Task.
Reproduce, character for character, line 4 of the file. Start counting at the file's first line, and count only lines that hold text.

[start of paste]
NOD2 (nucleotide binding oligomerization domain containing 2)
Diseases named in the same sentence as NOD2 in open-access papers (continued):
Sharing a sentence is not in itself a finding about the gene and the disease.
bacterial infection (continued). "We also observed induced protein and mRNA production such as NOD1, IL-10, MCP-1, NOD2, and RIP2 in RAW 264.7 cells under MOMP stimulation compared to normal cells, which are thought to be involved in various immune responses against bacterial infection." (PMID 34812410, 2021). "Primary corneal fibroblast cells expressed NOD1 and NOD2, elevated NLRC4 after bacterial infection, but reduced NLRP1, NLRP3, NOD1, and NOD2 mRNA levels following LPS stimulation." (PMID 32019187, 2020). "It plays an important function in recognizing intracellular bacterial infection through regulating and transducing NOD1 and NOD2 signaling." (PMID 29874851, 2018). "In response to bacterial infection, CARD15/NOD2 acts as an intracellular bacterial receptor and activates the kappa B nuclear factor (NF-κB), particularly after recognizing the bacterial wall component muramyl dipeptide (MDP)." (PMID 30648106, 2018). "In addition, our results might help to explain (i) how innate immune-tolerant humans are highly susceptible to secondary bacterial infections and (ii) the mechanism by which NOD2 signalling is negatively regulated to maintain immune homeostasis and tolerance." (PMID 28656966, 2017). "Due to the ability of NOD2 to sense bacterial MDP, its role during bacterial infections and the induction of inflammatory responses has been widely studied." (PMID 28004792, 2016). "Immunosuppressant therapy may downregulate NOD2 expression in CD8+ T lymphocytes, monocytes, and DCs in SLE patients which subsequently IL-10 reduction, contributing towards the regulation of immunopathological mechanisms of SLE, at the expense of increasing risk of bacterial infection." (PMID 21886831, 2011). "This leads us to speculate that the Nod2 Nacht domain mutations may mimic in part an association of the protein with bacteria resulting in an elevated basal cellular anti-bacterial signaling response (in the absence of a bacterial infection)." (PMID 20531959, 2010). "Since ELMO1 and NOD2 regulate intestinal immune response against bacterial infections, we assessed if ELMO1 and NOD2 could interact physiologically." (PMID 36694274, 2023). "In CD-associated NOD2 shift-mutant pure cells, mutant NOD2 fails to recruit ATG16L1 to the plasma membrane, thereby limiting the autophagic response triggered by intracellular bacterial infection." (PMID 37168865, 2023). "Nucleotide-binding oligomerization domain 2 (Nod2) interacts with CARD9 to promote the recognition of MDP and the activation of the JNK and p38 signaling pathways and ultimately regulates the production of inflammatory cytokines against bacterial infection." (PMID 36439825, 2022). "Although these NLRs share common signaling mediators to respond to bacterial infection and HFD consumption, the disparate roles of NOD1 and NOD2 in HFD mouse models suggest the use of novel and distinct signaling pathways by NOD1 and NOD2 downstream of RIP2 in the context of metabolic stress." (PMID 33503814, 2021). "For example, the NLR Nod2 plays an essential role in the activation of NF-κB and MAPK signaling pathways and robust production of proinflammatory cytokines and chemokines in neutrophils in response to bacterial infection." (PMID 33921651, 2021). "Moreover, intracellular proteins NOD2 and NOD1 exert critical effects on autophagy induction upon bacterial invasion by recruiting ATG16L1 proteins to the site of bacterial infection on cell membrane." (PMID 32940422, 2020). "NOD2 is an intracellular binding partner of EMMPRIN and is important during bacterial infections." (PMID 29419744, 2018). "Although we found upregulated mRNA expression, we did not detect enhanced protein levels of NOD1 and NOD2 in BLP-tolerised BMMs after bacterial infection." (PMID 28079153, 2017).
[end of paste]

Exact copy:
bacterial infection (continued). "We also observed induced protein and mRNA production such as NOD1, IL-10, MCP-1, NOD2, and RIP2 in RAW 264.7 cells under MOMP stimulation compared to normal cells, which are thought to be involved in various immune responses against bacterial infection." (PMID 34812410, 2021). "Primary corneal fibroblast cells expressed NOD1 and NOD2, elevated NLRC4 after bacterial infection, but reduced NLRP1, NLRP3, NOD1, and NOD2 mRNA levels following LPS stimulation." (PMID 32019187, 2020). "It plays an important function in recognizing intracellular bacterial infection through regulating and transducing NOD1 and NOD2 signaling." (PMID 29874851, 2018). "In response to bacterial infection, CARD15/NOD2 acts as an intracellular bacterial receptor and activates the kappa B nuclear factor (NF-κB), particularly after recognizing the bacterial wall component muramyl dipeptide (MDP)." (PMID 30648106, 2018). "In addition, our results might help to explain (i) how innate immune-tolerant humans are highly susceptible to secondary bacterial infections and (ii) the mechanism by which NOD2 signalling is negatively regulated to maintain immune homeostasis and tolerance." (PMID 28656966, 2017). "Due to the ability of NOD2 to sense bacterial MDP, its role during bacterial infections and the induction of inflammatory responses has been widely studied." (PMID 28004792, 2016). "Immunosuppressant therapy may downregulate NOD2 expression in CD8+ T lymphocytes, monocytes, and DCs in SLE patients which subsequently IL-10 reduction, contributing towards the regulation of immunopathological mechanisms of SLE, at the expense of increasing risk of bacterial infection." (PMID 21886831, 2011). "This leads us to speculate that the Nod2 Nacht domain mutations may mimic in part an association of the protein with bacteria resulting in an elevated basal cellular anti-bacterial signaling response (in the absence of a bacterial infection)." (PMID 20531959, 2010). "Since ELMO1 and NOD2 regulate intestinal immune response against bacterial infections, we assessed if ELMO1 and NOD2 could interact physiologically." (PMID 36694274, 2023). "In CD-associated NOD2 shift-mutant pure cells, mutant NOD2 fails to recruit ATG16L1 to the plasma membrane, thereby limiting the autophagic response triggered by intracellular bacterial infection." (PMID 37168865, 2023). "Nucleotide-binding oligomerization domain 2 (Nod2) interacts with CARD9 to promote the recognition of MDP and the activation of the JNK and p38 signaling pathways and ultimately regulates the production of inflammatory cytokines against bacterial infection." (PMID 36439825, 2022). "Although these NLRs share common signaling mediators to respond to bacterial infection and HFD consumption, the disparate roles of NOD1 and NOD2 in HFD mouse models suggest the use of novel and distinct signaling pathways by NOD1 and NOD2 downstream of RIP2 in the context of metabolic stress." (PMID 33503814, 2021). "For example, the NLR Nod2 plays an essential role in the activation of NF-κB and MAPK signaling pathways and robust production of proinflammatory cytokines and chemokines in neutrophils in response to bacterial infection." (PMID 33921651, 2021). "Moreover, intracellular proteins NOD2 and NOD1 exert critical effects on autophagy induction upon bacterial invasion by recruiting ATG16L1 proteins to the site of bacterial infection on cell membrane." (PMID 32940422, 2020). "NOD2 is an intracellular binding partner of EMMPRIN and is important during bacterial infections." (PMID 29419744, 2018). "Although we found upregulated mRNA expression, we did not detect enhanced protein levels of NOD1 and NOD2 in BLP-tolerised BMMs after bacterial infection." (PMID 28079153, 2017).